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Canada by the numbers

Industry Minister Tony Clement claims that Statistics Canada has told him that moving from the mandatory long-form census to a voluntary survey would not create problems (Refusing To Reverse Their Census Decision, Tories Find A New Way To Go Populist - July 16). Ivan Fellegi, who was the chief statistician for 23 years, has explained why that is not true and suggested that the people inside Statistics Canada must actually be very unhappy with this decision. Where is the current chief statistician in all of this?

Decades ago, we established that the Bank of Canada needs to operate at arm's-length from political interference. The same should be true of the national statistical agency. If statistical collection changes with the ideological whims of the government, the very basis of government decision-making, transparency and trust is shattered.

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We need a chief statistician who is willing to stand up for Statistics Canada as an independent institution. Where is Munir Sheikh?

David Green, economics department, University of British Columbia, Vancouver


Tony Clement says that scrapping the mandatory long-form census and replacing it with a voluntary form was due to complaints received by several Canadians. So if enough of us complain about our taxes, can we make them voluntary, too?

Jeff Morrison, Ottawa


The arrogance of Industry Minister Tony Clement is difficult to comprehend. He destroys what is conceivably the greatest source of information for the history of Canada, without prior notice or consultation with the communities most affected. He would be well-advised to pay attention to the complaints of the people he is supposed to represent. To do otherwise might seal his doom in the next federal election.

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I can guarantee that since the government's non-announcement on June 26 through an order-in-council published in the Canada Gazette, there have been many more complaints about the removal of the long-form questionnaire than were ever received to prompt that move. Mr. Clement has thumbed his nose at all of us.

The timing of this decision has been impeccable. Even if it were reversed today, it would be too late for the upcoming 2011 census.

Gordon A. Watts, co-chair, Canada Census Committee, Port Coquitlam, B.C.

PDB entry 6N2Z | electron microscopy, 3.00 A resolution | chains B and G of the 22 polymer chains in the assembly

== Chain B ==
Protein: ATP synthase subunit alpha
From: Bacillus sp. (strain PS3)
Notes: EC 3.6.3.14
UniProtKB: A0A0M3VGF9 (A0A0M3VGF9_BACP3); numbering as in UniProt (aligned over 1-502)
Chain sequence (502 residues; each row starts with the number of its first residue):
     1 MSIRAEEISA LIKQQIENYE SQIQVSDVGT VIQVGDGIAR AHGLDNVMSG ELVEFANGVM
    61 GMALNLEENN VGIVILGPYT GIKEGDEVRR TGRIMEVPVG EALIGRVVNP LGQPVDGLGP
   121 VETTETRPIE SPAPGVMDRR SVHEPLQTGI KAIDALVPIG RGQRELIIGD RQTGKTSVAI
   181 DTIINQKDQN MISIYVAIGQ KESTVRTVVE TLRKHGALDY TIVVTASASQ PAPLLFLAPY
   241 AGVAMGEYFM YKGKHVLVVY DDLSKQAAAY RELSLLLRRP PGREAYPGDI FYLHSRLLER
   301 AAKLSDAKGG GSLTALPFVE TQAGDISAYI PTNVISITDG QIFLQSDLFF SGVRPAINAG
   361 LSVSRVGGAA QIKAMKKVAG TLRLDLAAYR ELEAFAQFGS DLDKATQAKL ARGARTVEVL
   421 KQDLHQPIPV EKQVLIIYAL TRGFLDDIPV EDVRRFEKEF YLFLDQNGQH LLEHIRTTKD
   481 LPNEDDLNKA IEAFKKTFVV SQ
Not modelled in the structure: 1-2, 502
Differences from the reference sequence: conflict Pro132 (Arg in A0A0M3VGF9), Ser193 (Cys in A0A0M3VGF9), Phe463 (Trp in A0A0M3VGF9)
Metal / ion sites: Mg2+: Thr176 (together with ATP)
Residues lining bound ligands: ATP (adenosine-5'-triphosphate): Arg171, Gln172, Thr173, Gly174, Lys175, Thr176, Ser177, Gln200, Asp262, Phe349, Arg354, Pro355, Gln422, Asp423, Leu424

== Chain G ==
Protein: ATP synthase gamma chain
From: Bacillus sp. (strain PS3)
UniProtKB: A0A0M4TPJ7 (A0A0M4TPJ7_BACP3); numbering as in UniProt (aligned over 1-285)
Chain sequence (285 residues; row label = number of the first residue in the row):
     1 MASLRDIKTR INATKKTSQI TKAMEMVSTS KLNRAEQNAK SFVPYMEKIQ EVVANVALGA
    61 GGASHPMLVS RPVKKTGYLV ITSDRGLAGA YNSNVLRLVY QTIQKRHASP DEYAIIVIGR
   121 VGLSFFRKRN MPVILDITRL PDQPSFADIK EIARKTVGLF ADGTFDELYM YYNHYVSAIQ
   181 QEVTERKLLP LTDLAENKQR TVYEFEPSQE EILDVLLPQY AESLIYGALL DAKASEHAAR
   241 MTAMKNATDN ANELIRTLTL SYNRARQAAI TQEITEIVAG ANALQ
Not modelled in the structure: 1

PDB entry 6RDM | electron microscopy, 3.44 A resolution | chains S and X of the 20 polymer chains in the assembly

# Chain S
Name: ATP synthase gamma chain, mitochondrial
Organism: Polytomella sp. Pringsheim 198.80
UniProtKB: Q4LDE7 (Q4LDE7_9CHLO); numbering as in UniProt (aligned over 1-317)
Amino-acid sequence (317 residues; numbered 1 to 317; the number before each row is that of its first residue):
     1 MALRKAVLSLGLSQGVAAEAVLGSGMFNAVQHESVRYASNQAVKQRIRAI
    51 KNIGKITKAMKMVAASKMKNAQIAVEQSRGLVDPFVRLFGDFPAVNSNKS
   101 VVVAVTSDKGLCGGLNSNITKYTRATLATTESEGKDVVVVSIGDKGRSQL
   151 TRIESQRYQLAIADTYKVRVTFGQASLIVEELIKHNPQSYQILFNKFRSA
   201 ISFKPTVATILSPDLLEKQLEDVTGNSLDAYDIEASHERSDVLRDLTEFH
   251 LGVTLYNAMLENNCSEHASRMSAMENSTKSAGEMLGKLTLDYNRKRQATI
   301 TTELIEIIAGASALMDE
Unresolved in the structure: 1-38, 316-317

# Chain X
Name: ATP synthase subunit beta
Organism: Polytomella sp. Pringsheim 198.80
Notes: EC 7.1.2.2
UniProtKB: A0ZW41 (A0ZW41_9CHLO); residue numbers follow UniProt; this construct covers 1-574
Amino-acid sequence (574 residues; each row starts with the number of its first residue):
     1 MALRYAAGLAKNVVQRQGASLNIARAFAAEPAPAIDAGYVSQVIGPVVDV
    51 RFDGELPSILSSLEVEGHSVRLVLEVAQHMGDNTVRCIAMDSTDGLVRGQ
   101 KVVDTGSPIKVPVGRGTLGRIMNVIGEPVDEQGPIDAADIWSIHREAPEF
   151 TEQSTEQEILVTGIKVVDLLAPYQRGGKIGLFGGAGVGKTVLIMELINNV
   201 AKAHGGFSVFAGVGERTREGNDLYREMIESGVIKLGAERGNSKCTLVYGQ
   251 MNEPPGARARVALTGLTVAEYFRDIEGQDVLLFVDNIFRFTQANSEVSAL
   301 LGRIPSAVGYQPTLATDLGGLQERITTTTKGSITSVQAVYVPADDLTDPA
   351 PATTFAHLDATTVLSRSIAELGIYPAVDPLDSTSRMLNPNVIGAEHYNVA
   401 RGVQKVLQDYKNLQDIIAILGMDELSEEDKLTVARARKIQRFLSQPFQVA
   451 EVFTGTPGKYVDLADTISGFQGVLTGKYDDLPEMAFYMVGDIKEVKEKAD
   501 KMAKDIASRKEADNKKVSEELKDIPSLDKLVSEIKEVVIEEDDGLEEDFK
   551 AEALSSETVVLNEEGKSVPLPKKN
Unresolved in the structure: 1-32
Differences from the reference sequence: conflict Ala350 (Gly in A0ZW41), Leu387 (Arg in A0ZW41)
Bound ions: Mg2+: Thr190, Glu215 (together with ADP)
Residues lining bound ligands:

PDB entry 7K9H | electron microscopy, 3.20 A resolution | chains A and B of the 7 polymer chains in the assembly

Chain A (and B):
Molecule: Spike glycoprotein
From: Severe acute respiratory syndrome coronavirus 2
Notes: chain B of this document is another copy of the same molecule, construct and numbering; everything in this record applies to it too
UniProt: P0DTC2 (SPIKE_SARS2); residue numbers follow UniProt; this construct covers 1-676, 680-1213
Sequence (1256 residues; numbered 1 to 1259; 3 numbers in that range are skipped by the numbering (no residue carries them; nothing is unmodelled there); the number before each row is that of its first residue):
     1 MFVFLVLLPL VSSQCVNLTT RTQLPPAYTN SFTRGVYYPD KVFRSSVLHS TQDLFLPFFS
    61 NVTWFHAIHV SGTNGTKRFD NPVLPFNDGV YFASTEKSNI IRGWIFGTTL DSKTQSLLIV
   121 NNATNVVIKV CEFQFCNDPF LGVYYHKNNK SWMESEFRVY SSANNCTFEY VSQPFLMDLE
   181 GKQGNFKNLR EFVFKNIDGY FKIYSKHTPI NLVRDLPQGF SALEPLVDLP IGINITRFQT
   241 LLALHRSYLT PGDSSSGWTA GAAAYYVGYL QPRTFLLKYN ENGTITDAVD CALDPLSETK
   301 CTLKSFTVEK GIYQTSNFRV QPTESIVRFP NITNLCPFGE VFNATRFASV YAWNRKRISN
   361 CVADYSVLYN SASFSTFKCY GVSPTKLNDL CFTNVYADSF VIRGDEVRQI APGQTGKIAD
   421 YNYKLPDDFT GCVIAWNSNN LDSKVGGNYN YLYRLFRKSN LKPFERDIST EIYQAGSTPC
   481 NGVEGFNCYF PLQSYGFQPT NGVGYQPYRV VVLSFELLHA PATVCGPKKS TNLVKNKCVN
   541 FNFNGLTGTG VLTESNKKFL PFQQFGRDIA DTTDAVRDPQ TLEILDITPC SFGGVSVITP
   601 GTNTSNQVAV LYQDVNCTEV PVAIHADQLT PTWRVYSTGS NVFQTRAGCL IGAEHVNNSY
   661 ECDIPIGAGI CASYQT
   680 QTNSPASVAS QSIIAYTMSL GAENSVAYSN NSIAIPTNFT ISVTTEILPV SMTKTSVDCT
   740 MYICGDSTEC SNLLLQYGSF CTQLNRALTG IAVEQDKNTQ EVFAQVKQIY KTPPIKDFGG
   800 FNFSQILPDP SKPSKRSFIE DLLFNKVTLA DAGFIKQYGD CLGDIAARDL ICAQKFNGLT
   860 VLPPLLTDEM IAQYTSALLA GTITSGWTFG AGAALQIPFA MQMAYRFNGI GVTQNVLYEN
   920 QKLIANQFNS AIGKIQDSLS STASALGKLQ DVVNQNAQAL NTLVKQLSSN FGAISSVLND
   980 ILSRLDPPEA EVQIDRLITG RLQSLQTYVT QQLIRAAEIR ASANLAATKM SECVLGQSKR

On being Catholic and female

Re Female Ordination And Sex Abuse Of Minors ( July 16): The Vatican says the "attempted ordination" of women is one of the gravest crimes under church law. We've recently read about that kind of flagrant hatred of women, like that appalling case that involves flogging and stoning. Why is the Catholic Church so afraid of women?

Stephen and Stacey Smith, Whitby, Ont.

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A higher calling

In reading your lead editorial (Taking Stock After The Summits - July 16), which states we do not need an independent inquiry on policing during the G20 summit in Toronto, I could not miss the irony of it appearing below Junius's admonition on your masthead that the true loyal subject is one who neither advises nor submits to arbitrary measures.

During that weekend, hundreds of innocent Canadians were illegally arrested by the police and detained in conditions worthy of any totalitarian regime. On top of that, we had a provincial law passed in secret and then, when discovered by the public, state officials misrepresented its application. This was one of the worst demonstrations of state abuses of civil liberties we have ever seen.

If this kind of draconian and arbitrary law and police action do not merit an independent review in The Globe's eyes, it is time to remove your masthead. Junius should not be aligned with such hypocrisy.

Paul Cavalluzzo, lawyer, Toronto

Most-wanted police

Now that we know how the Toronto Police Service hopes to identify violent protesters during the G20 summit (Groups Criticize Use Of Banks' Software To Identify G20 Suspects - July 15), what software will be used to identify which of our police officers broke the law that weekend?

Charles Klassen, Toronto

And don't forget ...

William Johnson writes (In Quebec, Meanwhile, The Queen Is Still Wolfe In Sheep's Clothing - July 16), "In Asia and Africa, all former colonies of the British Empire repudiated the British Crown. Only the majority white former British colonies retained the reflected glimmer of a borrowed absentee Crown."